Walter T. Sturdy, D.C. graduated from Palmer College of Chiropractic in 1919. In 1920, Dr. Sturdy organized the British Colombia Chiropractic Association. Dr. Walter Sturdy is one of Canada’s most honoured pioneers. His vision and courage were the guiding force behind two historic developments: establishment of the Dominion Council of Canadian Chiropractors in 1943, which later became the Canadian Chiropractic Association, and formation of the committee that established the Canadian Memorial Chiropractic College. He was chosen The Dominion Council of Canadian Chiropractors’ first President, and served on the CMCC Board of Directors from 1945 to 1947. Dr. Sturdy was also the first editor of the first Canadian Chiropractic Journal found in 1934.

Herbert J. Vear, D.C. graduated from CMCC in 1949, and joined CMCC as a faculty member in 1957. In 1969 Dr. Vear was appointed Dean, and in 1970 the Chief Administrative Officer, positions he held until 1976. He is now Dean Emeritus. In 1989, he was elected President of the Council on Chiropractic Education (Canada) Inc. Dr. Vear was instrumental in the formation of the Canadian Chiropractic Historical Association in 1993, and continues to contribute historical literature on the profession.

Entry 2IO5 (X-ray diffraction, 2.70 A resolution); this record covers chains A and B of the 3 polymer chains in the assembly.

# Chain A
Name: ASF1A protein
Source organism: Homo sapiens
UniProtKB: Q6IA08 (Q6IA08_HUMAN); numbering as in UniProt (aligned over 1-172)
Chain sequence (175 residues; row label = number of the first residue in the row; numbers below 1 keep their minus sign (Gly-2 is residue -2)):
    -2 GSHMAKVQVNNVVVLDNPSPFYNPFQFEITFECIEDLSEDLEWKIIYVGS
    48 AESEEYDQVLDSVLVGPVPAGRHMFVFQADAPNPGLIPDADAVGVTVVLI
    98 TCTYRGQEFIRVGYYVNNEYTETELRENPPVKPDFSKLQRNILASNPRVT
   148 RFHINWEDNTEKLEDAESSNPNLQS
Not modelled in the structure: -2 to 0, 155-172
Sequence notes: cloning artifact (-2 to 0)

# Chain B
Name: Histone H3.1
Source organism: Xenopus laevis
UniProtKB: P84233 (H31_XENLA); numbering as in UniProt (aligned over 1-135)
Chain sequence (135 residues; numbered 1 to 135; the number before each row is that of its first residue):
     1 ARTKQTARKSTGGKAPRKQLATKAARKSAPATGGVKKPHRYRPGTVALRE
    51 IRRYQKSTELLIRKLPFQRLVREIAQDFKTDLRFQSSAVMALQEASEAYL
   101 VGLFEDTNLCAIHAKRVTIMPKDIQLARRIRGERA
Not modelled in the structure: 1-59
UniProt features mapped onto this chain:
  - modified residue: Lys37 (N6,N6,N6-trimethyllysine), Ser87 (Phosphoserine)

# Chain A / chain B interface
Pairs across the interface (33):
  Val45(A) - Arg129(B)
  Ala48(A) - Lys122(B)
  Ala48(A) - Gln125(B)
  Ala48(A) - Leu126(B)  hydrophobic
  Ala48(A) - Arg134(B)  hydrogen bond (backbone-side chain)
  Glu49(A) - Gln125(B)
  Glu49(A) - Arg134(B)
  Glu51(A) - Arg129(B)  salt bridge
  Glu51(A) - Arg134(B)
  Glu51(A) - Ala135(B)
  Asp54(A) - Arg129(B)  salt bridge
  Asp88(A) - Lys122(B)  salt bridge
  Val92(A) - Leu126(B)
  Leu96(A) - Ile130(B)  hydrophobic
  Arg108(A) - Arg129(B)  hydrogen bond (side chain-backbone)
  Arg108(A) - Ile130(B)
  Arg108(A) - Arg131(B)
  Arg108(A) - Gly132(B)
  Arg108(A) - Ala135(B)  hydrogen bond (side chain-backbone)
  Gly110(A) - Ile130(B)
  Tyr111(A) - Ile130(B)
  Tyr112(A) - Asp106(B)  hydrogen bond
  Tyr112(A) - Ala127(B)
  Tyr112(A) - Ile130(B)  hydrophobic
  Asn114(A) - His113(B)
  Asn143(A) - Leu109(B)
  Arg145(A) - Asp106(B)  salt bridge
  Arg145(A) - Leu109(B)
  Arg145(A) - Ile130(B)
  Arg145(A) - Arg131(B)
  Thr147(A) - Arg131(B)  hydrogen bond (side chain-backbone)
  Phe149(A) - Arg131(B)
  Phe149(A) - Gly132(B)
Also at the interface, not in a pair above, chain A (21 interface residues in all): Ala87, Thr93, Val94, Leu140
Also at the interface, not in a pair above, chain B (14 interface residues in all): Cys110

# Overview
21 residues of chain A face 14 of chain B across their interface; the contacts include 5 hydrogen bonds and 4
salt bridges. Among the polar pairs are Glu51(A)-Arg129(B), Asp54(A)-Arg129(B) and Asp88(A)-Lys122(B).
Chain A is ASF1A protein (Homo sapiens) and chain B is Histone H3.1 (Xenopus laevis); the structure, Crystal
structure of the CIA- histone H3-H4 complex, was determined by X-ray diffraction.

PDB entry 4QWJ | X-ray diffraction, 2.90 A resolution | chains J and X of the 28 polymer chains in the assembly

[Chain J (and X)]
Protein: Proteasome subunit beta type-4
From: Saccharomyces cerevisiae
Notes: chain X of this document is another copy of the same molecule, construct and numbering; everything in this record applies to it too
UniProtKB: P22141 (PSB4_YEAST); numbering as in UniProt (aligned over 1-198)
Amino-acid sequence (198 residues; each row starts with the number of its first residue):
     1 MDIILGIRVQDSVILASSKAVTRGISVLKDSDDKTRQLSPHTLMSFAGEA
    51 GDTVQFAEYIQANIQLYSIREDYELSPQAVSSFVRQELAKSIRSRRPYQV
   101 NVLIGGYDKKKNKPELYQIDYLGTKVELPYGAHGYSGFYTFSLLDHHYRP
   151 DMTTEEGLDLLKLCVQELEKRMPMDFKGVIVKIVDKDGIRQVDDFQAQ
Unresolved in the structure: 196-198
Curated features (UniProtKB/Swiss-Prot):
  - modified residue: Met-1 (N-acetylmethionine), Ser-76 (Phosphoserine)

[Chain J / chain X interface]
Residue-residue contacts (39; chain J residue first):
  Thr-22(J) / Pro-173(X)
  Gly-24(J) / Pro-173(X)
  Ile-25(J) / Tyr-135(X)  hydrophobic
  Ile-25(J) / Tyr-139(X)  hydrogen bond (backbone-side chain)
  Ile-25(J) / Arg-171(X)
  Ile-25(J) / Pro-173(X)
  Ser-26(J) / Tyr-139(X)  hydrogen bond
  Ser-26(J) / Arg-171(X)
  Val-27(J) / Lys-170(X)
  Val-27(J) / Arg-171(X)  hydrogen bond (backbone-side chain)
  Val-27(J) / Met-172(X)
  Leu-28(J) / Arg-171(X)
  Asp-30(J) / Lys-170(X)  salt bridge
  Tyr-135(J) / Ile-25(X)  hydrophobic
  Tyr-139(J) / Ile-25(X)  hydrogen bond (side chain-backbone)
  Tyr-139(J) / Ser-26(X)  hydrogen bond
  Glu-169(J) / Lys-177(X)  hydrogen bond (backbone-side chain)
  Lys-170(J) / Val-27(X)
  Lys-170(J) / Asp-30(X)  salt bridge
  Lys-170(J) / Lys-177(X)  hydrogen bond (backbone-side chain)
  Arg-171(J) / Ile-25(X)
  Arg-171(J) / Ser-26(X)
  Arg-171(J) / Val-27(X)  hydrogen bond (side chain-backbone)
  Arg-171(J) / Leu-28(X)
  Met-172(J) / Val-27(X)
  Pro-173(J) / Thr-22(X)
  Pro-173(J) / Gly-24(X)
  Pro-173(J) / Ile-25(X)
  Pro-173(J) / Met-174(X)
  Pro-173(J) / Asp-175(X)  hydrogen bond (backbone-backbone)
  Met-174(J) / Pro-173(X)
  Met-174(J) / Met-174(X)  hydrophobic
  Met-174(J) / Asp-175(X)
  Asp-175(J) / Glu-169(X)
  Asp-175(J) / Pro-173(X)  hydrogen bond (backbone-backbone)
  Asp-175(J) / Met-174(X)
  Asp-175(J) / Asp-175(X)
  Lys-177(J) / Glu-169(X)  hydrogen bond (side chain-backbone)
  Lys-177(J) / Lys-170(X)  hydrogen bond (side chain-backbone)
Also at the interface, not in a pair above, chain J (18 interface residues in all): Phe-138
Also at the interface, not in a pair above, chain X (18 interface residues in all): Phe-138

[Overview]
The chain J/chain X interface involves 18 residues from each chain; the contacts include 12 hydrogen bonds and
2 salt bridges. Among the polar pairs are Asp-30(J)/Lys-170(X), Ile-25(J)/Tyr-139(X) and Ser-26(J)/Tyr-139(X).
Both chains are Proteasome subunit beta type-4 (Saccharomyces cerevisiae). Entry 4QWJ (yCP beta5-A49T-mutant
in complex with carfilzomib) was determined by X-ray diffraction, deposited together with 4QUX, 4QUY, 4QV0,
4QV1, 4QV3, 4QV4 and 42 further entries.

Douglas Brown, D.C. graduated from CMCC in 1955. Dr. Brown was instrumental in forming the “Council on Chiropractic Education (Canada) Inc.” in 1978. From 1982 to 1984 he was the Chairman, CMCC Board of Governors. From 1985 to 1995, the Chairman, Board of Governors Alumni Affairs Committee and founder of Canadian Chiropractic Toastmasters Club. Dr. Brown is also a Founder and President of the Governor’s Club whose donations to CMCC have reached over one million dollars.

C. C. Clemmer, D.C. graduated from Palmer College of Chiropractic. He was an active member of the Dominion Council of Canadian Chiropractors and one of the founding fathers of CMCC. He practiced in Toronto for forty-two years. The CMCC library was dedicated In November 1972 the profession honoured Dr. Cecil C. Clemmer for his dedication to chiropractic and named the CMCC Library the “C.C. Clemmer Library”.